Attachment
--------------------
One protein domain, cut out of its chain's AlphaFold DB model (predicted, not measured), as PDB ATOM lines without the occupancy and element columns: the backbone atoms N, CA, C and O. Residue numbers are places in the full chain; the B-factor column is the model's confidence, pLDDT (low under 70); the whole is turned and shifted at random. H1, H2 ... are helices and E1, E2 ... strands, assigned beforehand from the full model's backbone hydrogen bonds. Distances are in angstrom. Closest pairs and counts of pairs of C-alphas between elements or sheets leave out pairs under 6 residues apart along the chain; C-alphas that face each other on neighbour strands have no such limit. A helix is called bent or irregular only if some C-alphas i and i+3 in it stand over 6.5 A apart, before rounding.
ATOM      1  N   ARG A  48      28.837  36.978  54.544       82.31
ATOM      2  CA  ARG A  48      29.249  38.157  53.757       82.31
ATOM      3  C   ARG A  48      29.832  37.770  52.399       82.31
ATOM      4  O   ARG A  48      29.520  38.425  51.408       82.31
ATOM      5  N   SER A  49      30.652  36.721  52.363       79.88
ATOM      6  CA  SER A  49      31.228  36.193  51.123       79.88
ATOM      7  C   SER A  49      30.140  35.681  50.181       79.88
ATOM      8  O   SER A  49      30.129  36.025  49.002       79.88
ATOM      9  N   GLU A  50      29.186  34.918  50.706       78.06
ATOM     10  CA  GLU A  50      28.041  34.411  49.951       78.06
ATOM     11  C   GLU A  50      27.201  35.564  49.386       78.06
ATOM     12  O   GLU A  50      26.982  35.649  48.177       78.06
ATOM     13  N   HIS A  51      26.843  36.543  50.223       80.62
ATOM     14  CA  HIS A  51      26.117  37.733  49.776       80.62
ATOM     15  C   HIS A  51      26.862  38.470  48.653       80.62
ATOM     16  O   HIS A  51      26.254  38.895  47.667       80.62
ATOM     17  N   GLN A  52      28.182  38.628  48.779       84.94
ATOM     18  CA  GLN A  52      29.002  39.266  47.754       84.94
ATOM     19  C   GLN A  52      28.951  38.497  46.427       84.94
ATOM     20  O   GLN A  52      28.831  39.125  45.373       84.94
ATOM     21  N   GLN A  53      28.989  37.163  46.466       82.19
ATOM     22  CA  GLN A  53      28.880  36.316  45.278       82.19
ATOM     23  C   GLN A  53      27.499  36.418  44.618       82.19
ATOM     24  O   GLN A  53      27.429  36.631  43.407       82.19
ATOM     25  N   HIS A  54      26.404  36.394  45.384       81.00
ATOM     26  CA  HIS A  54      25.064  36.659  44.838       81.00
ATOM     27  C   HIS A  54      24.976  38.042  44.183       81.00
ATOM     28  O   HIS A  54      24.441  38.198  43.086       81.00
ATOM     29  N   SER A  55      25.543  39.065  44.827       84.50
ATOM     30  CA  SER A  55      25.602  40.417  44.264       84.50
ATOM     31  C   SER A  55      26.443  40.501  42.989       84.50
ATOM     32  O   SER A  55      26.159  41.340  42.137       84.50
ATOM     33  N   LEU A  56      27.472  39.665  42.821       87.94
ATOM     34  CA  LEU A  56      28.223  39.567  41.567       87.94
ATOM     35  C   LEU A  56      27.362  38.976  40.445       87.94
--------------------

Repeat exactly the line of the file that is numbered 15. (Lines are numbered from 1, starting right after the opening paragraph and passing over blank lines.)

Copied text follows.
ATOM     15  C   HIS A  51      26.862  38.470  48.653       80.62